Family's heartbreak as wee Oscar loses brave fight for life
The devastated family of Oscar Knox – the boy whose heroic battle against cancer touched the hearts of people around the world – have paid a moving tribute to their "little superhero".
Oscar lost his fight for life on Thursday after a two-and-a-half-year battle with neuroblastoma. He was just five years old.
His parents announced his death to more than 54,000 followers on the Wee Oscar Twitter account yesterday morning.
As tributes flooded in from thousands of supporters, the family issued an emotional statement describing their "heartbreaking sadness" at the news.
"Oscar has brought unimaginable joy to our family with his smile and his infectious personality," they said.
"Our little superhero achieved so much in his short life and inspired so many people throughout the world to do so many amazing things, something we are incredibly proud of."
The family thanked the thousands of people who rallied behind Oscar after he was diagnosed with high-risk neuroblastoma, a rare and aggressive form of cancer, in November 2011.
They also thanked the teams at the Royal Belfast Hospital for Sick Children and Northern Ireland Children's Hospice, who cared for Oscar in the final stages of his life.
"Nothing can ever take the pain away but knowing we were supported so much and that Oscar was loved so much brings great comfort," they added.
The First Minister and Deputy First Minister – who met little Oscar when he visited their offices last July – led the many tributes.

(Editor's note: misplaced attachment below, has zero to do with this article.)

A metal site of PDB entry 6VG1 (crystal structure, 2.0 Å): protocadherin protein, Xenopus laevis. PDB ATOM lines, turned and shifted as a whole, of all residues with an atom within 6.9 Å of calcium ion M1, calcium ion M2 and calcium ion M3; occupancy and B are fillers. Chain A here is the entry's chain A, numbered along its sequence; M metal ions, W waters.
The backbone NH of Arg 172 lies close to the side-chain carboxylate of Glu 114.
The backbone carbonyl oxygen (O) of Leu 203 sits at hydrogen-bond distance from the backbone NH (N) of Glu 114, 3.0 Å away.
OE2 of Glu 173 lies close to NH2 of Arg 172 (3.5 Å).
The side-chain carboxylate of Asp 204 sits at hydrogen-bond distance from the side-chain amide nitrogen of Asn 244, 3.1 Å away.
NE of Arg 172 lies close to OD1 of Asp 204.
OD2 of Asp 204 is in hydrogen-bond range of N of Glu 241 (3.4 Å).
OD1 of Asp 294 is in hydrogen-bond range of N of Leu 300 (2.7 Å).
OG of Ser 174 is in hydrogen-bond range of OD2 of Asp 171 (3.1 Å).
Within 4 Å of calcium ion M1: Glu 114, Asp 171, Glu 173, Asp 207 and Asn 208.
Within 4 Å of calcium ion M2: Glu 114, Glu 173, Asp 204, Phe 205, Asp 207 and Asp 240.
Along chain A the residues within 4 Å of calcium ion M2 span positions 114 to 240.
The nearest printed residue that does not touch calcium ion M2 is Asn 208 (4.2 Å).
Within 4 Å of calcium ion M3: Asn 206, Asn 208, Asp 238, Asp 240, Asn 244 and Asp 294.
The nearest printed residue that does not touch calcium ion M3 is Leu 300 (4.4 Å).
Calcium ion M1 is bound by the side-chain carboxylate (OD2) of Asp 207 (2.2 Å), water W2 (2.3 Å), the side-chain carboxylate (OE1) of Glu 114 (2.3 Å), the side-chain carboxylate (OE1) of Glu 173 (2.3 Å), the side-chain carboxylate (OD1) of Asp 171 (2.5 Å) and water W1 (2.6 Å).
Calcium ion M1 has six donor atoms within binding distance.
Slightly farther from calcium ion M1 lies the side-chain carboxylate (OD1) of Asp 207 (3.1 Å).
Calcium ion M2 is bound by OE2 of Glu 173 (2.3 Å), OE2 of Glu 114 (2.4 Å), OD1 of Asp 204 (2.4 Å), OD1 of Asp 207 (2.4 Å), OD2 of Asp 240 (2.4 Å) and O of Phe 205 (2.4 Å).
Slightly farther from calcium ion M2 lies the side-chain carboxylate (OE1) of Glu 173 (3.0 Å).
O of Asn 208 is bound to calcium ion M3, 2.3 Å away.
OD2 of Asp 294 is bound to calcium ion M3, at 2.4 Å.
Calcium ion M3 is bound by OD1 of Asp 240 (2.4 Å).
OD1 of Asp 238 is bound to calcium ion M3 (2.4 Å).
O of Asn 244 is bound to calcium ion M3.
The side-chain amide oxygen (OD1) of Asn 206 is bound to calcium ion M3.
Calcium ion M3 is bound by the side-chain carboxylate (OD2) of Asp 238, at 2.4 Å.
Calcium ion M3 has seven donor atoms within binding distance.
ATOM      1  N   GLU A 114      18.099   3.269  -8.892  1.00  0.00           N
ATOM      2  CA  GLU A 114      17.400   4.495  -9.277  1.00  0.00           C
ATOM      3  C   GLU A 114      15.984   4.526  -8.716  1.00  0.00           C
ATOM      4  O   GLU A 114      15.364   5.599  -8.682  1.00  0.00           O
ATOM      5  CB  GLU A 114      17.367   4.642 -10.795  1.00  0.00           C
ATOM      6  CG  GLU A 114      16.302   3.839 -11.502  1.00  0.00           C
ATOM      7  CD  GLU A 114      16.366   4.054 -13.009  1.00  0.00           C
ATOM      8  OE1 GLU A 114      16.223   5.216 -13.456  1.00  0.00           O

Extending his sympathies to Oscar's parents Leona and Stephen and sister Isobella, Peter Robinson said it was a profoundly sad time.
"When I met Oscar I was struck by his infinite energy and sense of fun. He had a tremendous capacity to overcome the challenges he and his family faced together," he said. "Oscar was an amazing little boy who lived his life to the full and filled those around him with admiration and hope. He will be deeply missed by everyone who met and loved him."
Martin McGuinness said Oscar had inspired countless people through his positive attitude and resilience.
"The day Oscar and his family visited Stormont was one of my most uplifting days in politics and you couldn't help but be enthused by his vibrancy and spirit," he said.
"Oscar was a little warrior who faced down sickness and setbacks and showed all of us how precious life is."
A Celtic supporter, Oscar was the team mascot when they played Cliftonville in Glasgow last summer in a Champions League qualifier.
Celtic boss Neil Lennon paid tribute yesterday.
"This is a young boy who had an influence on a lot of people's lives," he said.
"I think the supporters and the people who knew the family will be absolutely devastated by the news.
"He fought so hard to keep going, and this will have touched a lot of people today."
Oscar Knox was diagnosed with high-risk neuroblastoma, which affects one in every 100,000 children, in November 2011.
Oscar received more than 30 blood transfusions and almost 140 platelet transfusions in the past 26 months. An appeal by Oscar's family raised hundreds of thousands of pounds over the last three years, with the campaign gaining many high-profile supporters, including boxers Paddy Barnes and Carl Frampton.